Pot roast, rockets and remembrance…

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Pot roast, rockets and remembrance...

Today had pot roast written all over it – a crisp, bright autumnal
day following a damp, chilly bonfire party last night in the grounds – perfect for a piece of brisket to sit patiently in a pot and eek out all its goodness for us to savour later on this afternoon. This morning was our remembrance service and time to say a few words of my own in quiet reflection for those in my family who gave their lives in the Great War – Charlie and Paddy Conville and Alfred Bradbury. A brisk walk home through yellow and golden leaves cheered me up and there is nothing more therapeutic than chopping and fiddling in the kitchen.

Oven on to preheat at 140c. I then seared a locally reared 1kg piece of rolled brisket in hot lard in a casserole, removed it to one side , whilst I browned two carrots cut into chunks, 3 sticks of celery, two onions sliced and 3 cloves of garlic left whole. After about 5 minutes on a medium heat, I then added two quartered plum tomatoes, 3 bay leaves and returned the meat to sit king-like on this flavoursome throne. A little salt and pepper and a good sprig of thyme from my garden tucked under the beef were added before I placed a sheet of foil over the pot followed by the lid. It has gone in the oven for about 3 hours. When it is ready, I shall remove the meat to a warm plate and the veg – then make a little roux and thicken the juices into a gravy. I will let you know how it goes! Right, time to settle in front of the woodburner and watch the football!

I leave you with some random shots of last night’s fireworks! Kaboom!

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Roast in peace…!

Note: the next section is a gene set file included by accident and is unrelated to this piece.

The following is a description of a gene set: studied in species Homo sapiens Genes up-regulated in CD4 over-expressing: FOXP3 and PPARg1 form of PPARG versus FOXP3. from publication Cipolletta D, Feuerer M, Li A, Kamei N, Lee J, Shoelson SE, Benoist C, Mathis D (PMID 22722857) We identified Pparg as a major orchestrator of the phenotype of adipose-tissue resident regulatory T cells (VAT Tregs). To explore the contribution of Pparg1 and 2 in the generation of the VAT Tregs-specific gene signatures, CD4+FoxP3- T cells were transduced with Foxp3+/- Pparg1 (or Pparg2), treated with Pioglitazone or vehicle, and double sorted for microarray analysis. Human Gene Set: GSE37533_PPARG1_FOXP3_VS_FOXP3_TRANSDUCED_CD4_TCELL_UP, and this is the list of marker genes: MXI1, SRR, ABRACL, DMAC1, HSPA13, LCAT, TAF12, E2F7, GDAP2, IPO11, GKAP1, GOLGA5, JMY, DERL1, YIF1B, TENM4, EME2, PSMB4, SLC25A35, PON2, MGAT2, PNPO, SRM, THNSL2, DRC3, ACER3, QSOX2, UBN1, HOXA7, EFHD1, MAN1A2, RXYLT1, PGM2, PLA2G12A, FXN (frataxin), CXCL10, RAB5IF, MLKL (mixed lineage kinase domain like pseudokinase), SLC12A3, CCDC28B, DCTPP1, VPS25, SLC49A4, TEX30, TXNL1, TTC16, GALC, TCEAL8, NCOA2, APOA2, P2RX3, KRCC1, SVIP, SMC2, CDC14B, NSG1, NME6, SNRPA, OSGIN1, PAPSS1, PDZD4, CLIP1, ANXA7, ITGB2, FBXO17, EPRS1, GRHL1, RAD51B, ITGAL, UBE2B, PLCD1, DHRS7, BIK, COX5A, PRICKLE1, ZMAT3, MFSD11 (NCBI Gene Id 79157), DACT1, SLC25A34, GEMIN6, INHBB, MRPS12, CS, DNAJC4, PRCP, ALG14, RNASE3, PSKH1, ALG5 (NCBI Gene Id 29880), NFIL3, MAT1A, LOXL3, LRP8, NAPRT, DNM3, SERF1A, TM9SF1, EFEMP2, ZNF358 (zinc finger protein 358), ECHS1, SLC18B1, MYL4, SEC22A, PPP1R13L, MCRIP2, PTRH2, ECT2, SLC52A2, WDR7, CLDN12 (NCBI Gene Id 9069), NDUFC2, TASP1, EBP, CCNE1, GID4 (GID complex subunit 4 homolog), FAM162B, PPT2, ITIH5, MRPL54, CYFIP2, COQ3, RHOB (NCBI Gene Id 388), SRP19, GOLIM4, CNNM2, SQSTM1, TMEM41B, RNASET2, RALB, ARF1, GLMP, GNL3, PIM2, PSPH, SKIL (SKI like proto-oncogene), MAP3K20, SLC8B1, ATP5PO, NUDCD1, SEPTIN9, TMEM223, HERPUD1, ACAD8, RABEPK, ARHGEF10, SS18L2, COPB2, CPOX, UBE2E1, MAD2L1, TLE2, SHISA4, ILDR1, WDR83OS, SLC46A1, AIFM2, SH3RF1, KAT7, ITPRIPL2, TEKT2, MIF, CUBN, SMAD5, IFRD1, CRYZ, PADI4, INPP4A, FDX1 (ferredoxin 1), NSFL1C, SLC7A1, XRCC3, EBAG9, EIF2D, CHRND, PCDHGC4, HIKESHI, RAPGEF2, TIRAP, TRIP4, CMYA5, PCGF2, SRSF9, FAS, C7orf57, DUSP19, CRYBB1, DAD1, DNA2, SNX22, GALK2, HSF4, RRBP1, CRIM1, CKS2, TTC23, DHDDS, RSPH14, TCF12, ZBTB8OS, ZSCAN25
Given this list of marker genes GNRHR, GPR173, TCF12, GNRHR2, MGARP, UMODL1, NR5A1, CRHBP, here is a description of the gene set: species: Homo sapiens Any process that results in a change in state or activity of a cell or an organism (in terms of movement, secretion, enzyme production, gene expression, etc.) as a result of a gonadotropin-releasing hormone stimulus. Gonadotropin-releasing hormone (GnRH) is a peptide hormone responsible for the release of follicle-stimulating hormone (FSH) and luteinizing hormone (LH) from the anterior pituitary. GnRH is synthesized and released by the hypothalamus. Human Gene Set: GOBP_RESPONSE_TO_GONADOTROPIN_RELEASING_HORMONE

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Roast in peace...!

Which is exactly what you can do with a classic English beef pot roast. It is cooking serenity. No dramas. Just the ticket for a damp, dreek, early autumn Sunday. And the flavours are on the A+ side of phenomenal – and the ingredients do it all for you! Magical!

Ingredients
1.2 kilo piece of silverside – mine was from those wonderful folk at Parsonage Farm
6 carrots, cut into three hearty chunks
4 onions quartered or you could use 10 or 12 shallots left whole
1 bay leaf
beef dripping or lard
275 ml of beef stock
Thyme – fresh if you can
1 bouquet garni
1 tbsp plain flour
25 gm butter
Black pepper

Right, here we go. Preheat oven to 140c. Into a large high sided casserole heat a good wodge of dripping or lard then brown your meat all over in it. Remove to a plate. Then add the carrots and onions and brown them lightly. You could add celery stalks chopped too, or swede..but I find too much veg takes over.

Pop the joint back on top of the bed of vegetables in the pan – add the hot stock, bay leaf, sprig of thyme or teaspoon of dried, and the bouquet garni. Then grind in some black pepper. Cover tightly with foil, then pop the lid on. Bring to the boil – you should hear it begin to bubble – then slide it into the oven for 2 and a half hours.

When ready remove the beef and cover in foil and put to one side Remove the veg with a slotted spoon and also put to one side. Add the butter to the flour in a cup and with a teaspoon blend together until you have a paste. Bring the stock to the boil and add the butter paste. Stir vigorously until it looks smooth, thicker and creamier. Adjust seasoning if you so desire.

I let the beef rest for half an hour whilst the Yorkshire puds cooked – I leave these in the capable hands of my wife – she has a gift for making these gems! I then arranged the beef on a platter, arranged the veg around the side, then the Yorkshires, and then drizzled a little of the gravy over the meat. I served it with buttered boiled potatoes and steamed kale – and more of the gravy at the table.

The beef simply melted in the mouth – it was just divine. (Thank you to Sarah and John for such fabulous meat!)

So, if you have never had a go at this – do – and roast in peace!

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